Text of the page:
New Bipartisan Bill Seeks To Open Floodgates On Industrial Hemp

A bipartisan duo recently presented a bill in the U.S. Senate that would reduce the burden on industrial hemp farmers.

U.S. Senators Jon Tester (D) and Mike Braun (R) introduced bipartisan legislation dubbed Industrial Hemp Act, that would exempt farmers who exclusively cultivate industrial hemp from the arduous background checks and expensive sampling and testing requirements. These protocols would, however, remain, for farmers growing cannabinoid hemp.

“Montana farmers don’t need government bureaucrats putting unnecessary burdens on their operations,” stated Senator Tester. “It’s time we cut red tape, and make it easier for industrial hemp farmers to get their product to market. My bipartisan bill builds on Montana’s leadership on hemp policy and creates good-paying jobs for folks across rural America.”

The current U.S. Department of Agriculture (USDA) rules require all hemp crops must be compliant and are subject to a test, while the end-use products made from industrial hemp have always been exempt from the Controlled Substances Act. The new legislation would still require industrial hemp farmers to meet compliance standards, but would not require background checks and testing protocols if their crops are in compliance.

Producers who go against these regulations would be banned from taking part in the hemp program for five years.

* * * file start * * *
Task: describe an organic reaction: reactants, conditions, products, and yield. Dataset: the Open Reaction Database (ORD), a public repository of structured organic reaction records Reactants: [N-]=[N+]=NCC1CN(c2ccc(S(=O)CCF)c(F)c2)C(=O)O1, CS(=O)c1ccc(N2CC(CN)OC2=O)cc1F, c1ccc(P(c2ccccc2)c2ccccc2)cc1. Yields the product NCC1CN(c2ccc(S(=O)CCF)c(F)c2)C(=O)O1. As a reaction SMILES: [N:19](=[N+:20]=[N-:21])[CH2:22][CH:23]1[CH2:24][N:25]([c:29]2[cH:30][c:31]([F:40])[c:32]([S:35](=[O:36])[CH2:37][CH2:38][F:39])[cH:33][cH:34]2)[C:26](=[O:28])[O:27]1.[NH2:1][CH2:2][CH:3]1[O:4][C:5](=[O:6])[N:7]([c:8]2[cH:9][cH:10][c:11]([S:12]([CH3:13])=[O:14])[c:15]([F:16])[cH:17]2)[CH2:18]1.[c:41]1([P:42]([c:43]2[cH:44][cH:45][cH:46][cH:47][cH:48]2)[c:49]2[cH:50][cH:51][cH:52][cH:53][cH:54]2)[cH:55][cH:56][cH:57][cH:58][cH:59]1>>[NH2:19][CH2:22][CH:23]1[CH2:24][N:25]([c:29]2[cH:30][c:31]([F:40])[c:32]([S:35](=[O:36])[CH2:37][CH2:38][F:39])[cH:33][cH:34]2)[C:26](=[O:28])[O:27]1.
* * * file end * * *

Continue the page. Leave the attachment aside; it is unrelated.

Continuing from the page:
“It’s important that we set American farmers up for success by cutting burdensome regulations and red tape,” Senator Braun, stated. “This legislation will expand opportunities for industrial hemp producers in Indiana and across the country and allow them to tap into one of the fastest growing agricultural markets.”

Walter Schweitzer, president of the Montana Farmers Union, commented: “It’s just common sense that farmers should be able to grow hemp for grain and fiber without having to wade through a bunch of regulatory red tape. This is a good step in that direction, and I thank Senators Tester and Braun for their leadership on this issue.”

The new bill comes on the heels of U.S. Representative Morgan Griffith (R), with lead Democratic co-sponsor, Rep. Angie Craig re-introducing two bills in the U.S. House that would require the Food and Drug Administration to regulate hemp-derived cannabidiol (CBD).

Furthermore, a couple of weeks ago, a bipartisan group of U.S. lawmakers introduced legislation that would abolish the controversial provision of the 2018 Farm Bill which prohibits felons who have completed their sentences from participating in hemp production. The bill was sponsored by David Trone (D) and also co-signed by Reps. David Joyce (R), Nancy Mace (R) and Chellie Pingree (D).

The Free to Grow Act of 2023 amends the Agricultural Marketing Act of 1946 to remove language banning any persons convicted of a drug felony from obtaining a license to grow or process hemp.


This article was originally published on Benzinga and appears here with permission.

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